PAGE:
Like the Green oropendola, this species comes from Northeastern South America. Its icy blue eyes contrast with its black feathers. The yellow tail feathers of oropendolas are prized by Native Americans for use in elaborate head dresses. Oropendolas prefer building their nests over water, and several can always be observed over the Orinoco crocodiles. Both Green and Crested oropendolas have bred at the DWA.
Named after J. S. Budgett, who studied lungfish, bichers, and amhibians in South America and Africa over a hundred years ago, this unique frog could be said to resemble a cross between a hippopotamus and a potato. Even the tadpoles have enormous mouths and are cannibals, making their propagation difficult for amphibian keepers. They do not have teeth, but can inflict painful bites with sharp-edged structures in the jaws. Found in Paraguay, Argentina, and Bolivia, these relatives of the horned frogs were very rare in captivity before the 1980s.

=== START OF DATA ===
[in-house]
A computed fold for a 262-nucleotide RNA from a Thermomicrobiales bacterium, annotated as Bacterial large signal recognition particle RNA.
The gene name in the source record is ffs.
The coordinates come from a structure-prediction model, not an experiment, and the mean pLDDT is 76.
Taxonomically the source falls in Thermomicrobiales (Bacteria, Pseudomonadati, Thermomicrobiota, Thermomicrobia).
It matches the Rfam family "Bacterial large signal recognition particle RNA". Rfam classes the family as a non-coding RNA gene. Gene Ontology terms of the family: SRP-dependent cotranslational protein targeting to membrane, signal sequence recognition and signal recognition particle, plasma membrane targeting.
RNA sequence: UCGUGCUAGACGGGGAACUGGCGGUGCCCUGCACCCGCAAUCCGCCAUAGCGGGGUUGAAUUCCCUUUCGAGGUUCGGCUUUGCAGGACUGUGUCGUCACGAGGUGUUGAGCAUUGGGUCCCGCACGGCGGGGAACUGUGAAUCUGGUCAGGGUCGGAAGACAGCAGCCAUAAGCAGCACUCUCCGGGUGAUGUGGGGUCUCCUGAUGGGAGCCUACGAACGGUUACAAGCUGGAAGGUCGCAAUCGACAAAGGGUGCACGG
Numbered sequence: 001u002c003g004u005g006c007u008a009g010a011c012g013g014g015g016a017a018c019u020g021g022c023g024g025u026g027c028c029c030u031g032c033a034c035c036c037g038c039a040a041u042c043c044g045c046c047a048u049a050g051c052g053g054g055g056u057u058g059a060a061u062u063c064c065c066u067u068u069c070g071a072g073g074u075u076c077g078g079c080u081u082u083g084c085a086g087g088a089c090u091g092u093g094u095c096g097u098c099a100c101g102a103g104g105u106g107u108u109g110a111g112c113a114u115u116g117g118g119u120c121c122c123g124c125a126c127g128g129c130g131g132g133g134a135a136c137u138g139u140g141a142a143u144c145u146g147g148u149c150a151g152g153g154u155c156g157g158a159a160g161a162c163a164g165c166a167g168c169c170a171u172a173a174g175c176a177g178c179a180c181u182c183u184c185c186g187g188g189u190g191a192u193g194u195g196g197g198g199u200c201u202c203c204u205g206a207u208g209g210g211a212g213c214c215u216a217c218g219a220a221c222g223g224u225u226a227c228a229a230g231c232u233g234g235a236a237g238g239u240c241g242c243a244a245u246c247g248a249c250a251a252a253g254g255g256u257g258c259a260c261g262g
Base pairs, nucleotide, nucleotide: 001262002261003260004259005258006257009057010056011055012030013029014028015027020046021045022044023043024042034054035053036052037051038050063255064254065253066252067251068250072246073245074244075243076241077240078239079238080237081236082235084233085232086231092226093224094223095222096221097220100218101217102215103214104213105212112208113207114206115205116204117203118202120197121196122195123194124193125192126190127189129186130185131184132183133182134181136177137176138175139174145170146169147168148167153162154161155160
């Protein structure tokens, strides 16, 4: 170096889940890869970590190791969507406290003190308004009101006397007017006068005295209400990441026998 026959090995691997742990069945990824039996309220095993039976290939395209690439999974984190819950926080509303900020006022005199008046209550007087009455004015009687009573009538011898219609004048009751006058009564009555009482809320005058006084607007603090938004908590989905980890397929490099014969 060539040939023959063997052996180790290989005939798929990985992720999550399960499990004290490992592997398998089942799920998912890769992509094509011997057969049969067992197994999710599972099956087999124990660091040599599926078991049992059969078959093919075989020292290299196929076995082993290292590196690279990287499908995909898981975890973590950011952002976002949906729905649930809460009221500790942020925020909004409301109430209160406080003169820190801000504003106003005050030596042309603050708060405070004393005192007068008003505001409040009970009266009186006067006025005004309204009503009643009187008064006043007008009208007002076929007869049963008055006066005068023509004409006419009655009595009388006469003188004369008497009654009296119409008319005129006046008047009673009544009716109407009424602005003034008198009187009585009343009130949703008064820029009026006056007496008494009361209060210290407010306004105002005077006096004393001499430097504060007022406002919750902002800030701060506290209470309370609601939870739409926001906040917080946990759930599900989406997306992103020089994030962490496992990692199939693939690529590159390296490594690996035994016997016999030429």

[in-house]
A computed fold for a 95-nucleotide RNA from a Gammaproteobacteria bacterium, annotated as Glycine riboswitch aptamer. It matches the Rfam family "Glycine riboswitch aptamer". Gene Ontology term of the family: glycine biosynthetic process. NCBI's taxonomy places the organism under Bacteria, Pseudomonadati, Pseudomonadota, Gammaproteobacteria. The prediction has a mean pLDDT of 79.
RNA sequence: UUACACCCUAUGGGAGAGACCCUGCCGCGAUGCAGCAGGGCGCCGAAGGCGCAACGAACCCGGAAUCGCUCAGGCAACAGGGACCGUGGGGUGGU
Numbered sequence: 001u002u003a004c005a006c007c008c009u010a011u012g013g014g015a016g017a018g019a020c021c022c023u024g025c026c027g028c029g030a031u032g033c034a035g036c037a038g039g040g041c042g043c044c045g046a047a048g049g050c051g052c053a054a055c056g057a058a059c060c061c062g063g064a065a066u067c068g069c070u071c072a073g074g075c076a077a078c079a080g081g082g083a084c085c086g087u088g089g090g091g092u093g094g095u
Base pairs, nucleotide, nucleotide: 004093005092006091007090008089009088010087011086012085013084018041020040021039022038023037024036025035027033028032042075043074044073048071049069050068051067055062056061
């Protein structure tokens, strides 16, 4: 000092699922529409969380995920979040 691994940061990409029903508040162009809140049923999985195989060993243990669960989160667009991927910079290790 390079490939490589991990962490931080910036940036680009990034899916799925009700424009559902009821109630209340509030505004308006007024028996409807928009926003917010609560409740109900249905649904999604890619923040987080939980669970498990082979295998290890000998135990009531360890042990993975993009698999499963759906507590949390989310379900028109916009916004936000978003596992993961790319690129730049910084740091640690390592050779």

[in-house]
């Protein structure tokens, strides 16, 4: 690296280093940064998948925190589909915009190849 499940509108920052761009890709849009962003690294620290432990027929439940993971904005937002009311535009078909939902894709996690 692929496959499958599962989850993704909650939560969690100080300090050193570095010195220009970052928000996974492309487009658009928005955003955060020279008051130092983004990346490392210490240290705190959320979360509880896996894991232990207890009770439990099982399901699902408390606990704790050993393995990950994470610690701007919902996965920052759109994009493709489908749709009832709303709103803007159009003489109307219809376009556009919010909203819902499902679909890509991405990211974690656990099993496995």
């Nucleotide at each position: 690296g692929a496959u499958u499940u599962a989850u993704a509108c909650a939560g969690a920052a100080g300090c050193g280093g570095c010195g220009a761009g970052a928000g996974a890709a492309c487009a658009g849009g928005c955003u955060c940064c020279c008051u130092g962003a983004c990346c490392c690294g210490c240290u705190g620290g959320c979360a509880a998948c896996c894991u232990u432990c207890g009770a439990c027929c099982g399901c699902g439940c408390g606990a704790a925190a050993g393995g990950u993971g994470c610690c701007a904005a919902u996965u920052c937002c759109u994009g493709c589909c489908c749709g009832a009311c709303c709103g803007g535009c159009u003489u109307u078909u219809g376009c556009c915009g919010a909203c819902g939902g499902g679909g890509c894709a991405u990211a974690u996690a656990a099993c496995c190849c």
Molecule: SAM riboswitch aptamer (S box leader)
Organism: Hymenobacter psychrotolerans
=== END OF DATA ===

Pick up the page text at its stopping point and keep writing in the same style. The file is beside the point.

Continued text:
Standing 16 inches in height and weighting three pounds, this is the smallest penguin species. It is estimated that over a million live in Southern Australia, Tasmania, and New Zealand, sometimes not far from large cities. "Penguin parades", where they march across the beach from the surf to their burrows in the sand, are popular tourist attractions. Several Fairy or Blue penguins have been hatched at the DWA, where they have been kept since 2002.